My recent podcast interview with Paul Davies on SETI includes a reference to SF author Arthur C. Clarke. When Clarke died two years ago, I wrote an appreciation of him in the Wall Street Journal. A few years beforehand, when another prominent author had passed away, my editor at the Journal asked if I could write an obituary. I declined, on the grounds that I didn’t know a lot about the guy. “Call me when Arthur C. Clarke dies,” I said. It was a grim command and I half regretted saying it. But I did get the call, even though my editor claims not to remember the earlier conversation.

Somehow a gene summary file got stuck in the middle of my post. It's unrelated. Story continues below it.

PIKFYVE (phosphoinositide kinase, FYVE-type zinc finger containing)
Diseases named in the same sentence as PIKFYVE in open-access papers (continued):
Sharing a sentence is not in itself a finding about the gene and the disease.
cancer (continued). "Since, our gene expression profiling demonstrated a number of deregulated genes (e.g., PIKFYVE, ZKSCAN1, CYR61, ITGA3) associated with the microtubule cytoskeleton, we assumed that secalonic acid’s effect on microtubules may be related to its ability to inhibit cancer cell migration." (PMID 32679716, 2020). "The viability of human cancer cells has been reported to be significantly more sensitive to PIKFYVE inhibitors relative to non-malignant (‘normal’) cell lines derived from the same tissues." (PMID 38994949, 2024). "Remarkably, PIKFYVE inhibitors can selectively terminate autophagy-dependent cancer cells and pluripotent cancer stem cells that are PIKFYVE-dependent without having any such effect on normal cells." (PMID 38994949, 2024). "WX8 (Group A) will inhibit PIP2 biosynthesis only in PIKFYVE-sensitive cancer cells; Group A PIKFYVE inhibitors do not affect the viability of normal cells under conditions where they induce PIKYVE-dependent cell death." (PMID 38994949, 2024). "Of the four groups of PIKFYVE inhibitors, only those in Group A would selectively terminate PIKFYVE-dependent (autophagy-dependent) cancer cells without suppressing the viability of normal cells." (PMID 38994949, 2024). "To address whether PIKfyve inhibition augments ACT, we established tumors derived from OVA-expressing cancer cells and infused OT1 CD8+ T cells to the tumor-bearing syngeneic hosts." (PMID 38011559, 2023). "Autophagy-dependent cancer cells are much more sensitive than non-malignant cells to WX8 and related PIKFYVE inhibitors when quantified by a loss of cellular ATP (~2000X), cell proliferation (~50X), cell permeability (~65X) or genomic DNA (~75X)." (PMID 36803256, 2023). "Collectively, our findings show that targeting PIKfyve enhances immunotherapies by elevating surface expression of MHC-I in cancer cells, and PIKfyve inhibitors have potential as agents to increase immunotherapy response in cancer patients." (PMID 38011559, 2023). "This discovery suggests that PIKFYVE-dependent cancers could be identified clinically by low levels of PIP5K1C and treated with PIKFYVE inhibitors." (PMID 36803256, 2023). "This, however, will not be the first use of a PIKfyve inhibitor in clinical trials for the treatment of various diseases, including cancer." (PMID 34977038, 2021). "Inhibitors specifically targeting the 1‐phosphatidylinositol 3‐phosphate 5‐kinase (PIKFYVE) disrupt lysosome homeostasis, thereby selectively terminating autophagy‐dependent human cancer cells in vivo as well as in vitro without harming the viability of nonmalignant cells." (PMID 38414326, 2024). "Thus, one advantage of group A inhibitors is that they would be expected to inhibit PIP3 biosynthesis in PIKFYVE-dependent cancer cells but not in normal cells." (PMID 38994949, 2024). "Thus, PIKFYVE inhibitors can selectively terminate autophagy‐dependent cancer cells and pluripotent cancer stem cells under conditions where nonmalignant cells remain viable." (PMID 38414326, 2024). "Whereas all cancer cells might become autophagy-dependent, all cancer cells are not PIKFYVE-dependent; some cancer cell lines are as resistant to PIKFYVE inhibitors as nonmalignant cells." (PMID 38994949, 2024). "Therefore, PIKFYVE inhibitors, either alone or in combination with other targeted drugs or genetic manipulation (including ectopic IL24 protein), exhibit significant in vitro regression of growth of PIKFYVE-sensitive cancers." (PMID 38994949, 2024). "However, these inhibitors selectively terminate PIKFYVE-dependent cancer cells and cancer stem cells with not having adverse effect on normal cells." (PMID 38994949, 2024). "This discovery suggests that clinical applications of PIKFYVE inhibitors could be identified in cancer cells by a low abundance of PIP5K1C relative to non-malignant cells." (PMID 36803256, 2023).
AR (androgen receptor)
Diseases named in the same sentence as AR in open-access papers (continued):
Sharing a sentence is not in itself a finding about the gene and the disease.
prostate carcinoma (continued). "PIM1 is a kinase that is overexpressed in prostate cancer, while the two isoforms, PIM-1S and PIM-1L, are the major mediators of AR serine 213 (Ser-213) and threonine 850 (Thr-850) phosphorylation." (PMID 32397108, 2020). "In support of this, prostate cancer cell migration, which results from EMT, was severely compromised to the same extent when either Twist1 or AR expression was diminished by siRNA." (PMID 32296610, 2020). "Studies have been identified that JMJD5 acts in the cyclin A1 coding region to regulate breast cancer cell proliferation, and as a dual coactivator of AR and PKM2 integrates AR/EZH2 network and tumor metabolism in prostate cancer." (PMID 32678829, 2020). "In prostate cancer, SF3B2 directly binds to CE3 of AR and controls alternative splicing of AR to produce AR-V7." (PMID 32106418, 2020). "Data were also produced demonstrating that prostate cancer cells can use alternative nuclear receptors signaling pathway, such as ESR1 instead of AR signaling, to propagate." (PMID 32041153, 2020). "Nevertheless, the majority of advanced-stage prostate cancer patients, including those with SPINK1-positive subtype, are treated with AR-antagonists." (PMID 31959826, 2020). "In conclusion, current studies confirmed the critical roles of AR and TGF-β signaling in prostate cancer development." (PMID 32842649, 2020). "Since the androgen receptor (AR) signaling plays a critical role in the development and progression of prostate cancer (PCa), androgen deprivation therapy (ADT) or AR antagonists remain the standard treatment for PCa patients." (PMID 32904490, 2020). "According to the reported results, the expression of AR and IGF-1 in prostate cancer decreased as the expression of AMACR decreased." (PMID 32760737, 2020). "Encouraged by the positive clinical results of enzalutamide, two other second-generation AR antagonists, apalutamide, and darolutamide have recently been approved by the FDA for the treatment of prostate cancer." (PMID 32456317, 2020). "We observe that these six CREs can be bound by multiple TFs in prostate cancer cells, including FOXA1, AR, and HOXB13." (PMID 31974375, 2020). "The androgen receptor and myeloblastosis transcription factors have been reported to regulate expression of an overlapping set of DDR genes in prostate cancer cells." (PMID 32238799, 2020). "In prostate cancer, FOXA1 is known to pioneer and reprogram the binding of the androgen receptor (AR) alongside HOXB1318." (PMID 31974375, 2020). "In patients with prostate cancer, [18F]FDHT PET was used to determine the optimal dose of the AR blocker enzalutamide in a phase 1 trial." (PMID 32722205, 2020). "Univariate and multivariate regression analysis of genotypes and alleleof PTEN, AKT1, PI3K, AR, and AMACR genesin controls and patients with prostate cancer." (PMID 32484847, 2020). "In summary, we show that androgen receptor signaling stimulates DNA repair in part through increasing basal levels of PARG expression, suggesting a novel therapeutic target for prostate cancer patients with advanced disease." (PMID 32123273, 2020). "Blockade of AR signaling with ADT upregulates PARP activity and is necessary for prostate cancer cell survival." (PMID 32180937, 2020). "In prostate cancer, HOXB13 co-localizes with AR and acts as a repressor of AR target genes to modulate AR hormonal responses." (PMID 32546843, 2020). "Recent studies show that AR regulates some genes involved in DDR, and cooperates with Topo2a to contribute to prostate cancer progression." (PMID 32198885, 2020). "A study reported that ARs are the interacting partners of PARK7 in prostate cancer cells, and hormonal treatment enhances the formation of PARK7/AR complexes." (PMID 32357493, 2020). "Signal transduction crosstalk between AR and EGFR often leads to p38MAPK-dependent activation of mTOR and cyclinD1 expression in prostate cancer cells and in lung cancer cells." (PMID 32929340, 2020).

There’s one glitch in the piece, a redundant line about “a Martian crater on Mars.” I had originally written either “a Martian crater” or “a crater on Mars” and wanted to switch to the other–I don’t recall precisely which, though it was probably a desire to change the former to the latter because the sentence flows a little more smoothly with the latter, even though it contains an extra word. Anyway, it’s an example of why a minor edit, made right before a deadline, sometimes isn’t worth the hassle.
Other than that, I’m happy with the piece. After years and years of reading Clarke, I had just a few hours to churn it out. It’s almost as if I had planned on writing it.